Sbakspeare. He

may do some good on her: A peevish self-will'd harlotry it is. Sbakspeare.

But lest myself be guilty of self-wrong, I'll stop mine ears against the mermaid's song.

Sbakspeare. He conjunct, and flate'ring his displeasure, Tript me behind: being down, insulted, rail'd, Got praises of the king, For him attempting who was self-subdu'd. Sbak.

The Everlasting fixt His canon 'gainst self-slaughter. Sbakspeare.

Know if his last purpose hold, Or wht iher since he is advis'd by aught To change the course. He 's full of alteration, And self-reproving.

Sbakspeare. More nor less to others paying, Than by se'f-offences weighing : Shame to him whose cruel striking Kills for faults of his own liking! Shakspeare.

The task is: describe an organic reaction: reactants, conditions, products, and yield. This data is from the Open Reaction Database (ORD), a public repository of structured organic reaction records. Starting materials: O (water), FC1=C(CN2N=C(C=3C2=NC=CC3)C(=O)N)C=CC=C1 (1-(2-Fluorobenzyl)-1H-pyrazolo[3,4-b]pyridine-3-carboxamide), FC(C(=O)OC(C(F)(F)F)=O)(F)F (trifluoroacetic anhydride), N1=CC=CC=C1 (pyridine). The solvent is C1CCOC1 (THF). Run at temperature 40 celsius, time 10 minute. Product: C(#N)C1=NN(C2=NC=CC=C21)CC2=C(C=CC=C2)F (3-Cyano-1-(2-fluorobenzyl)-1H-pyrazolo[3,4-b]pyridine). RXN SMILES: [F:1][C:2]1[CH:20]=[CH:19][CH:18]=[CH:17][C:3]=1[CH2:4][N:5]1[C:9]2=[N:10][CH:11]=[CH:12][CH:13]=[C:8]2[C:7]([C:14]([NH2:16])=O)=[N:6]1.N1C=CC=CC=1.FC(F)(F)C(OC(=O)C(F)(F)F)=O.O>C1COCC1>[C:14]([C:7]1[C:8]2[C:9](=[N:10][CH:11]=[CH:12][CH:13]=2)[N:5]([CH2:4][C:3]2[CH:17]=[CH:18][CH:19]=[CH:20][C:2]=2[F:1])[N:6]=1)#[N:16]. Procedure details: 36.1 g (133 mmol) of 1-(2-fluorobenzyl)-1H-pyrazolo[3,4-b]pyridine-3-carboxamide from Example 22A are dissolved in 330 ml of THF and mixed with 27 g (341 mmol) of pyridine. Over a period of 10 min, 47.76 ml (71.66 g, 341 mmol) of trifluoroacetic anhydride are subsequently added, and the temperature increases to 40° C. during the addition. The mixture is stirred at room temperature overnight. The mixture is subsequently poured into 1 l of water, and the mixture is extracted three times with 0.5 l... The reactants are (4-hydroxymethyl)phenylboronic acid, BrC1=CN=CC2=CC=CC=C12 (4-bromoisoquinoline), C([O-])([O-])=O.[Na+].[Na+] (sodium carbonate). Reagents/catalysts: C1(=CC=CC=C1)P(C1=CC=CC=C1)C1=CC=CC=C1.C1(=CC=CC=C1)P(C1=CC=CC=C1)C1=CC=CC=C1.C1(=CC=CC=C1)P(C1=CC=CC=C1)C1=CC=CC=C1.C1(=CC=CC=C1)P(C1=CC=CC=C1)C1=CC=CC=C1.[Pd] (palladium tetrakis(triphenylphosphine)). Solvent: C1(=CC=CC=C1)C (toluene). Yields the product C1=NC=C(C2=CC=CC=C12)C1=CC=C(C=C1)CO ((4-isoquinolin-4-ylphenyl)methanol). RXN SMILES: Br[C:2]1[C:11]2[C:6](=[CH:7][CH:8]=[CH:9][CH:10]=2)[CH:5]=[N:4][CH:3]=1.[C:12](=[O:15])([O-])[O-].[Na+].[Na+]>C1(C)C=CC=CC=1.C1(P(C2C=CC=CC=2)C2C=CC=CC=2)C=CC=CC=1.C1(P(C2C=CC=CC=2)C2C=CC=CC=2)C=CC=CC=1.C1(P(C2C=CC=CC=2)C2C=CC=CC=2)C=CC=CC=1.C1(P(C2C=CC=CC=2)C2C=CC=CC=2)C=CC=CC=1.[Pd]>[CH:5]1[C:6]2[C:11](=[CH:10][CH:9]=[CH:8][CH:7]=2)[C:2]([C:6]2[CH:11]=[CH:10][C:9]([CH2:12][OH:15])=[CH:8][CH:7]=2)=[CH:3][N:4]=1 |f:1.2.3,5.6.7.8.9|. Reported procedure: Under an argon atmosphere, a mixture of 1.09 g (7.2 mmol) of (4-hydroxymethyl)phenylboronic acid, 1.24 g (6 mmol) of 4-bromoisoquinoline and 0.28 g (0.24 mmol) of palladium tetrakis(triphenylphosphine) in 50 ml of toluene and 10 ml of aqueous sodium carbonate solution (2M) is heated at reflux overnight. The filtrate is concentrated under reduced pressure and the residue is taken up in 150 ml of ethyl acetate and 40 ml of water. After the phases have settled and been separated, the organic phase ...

Bellona's bridegroom, lapt in proof, Confronted him with self-caparisons, Point against point.

Sbakspeare. Self-love, my liege, is not so vile a sin As self-neglecting

Sbakspeare. Anger is like A full hot horse, who, being allow'd his way, Self-mettle tires him.

Shakspeare. His lords desire him to have borne His bruised helmet and his bended sword Before him though the city; he forbids it, Being free from vainness and self-glorious pride,

Sbakspears. You promis'd To lay aside self-harming heaviness, And entertain a cheerful disposition. Shakso.

In their anger they slew a man, and in their self-will they digged down a wall. Genesis.

The most ordinary cause of a single life is li

barty, especially in certain self-pleasing and humorous minds, which are so sensible of every restraint as to think their girdles and garters to be bonds and shackles.